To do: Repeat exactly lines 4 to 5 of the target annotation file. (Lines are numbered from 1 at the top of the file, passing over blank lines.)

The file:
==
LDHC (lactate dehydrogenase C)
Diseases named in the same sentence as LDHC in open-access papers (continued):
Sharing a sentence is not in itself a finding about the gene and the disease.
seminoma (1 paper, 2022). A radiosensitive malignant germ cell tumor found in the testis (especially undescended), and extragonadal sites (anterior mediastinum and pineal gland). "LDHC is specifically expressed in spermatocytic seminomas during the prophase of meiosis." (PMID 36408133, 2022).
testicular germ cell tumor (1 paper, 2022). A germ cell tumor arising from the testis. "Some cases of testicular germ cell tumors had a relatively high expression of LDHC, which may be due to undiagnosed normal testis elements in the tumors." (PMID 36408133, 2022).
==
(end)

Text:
seminoma (1 paper, 2022). A radiosensitive malignant germ cell tumor found in the testis (especially undescended), and extragonadal sites (anterior mediastinum and pineal gland). "LDHC is specifically expressed in spermatocytic seminomas during the prophase of meiosis." (PMID 36408133, 2022).
testicular germ cell tumor (1 paper, 2022). A germ cell tumor arising from the testis. "Some cases of testicular germ cell tumors had a relatively high expression of LDHC, which may be due to undiagnosed normal testis elements in the tumors." (PMID 36408133, 2022).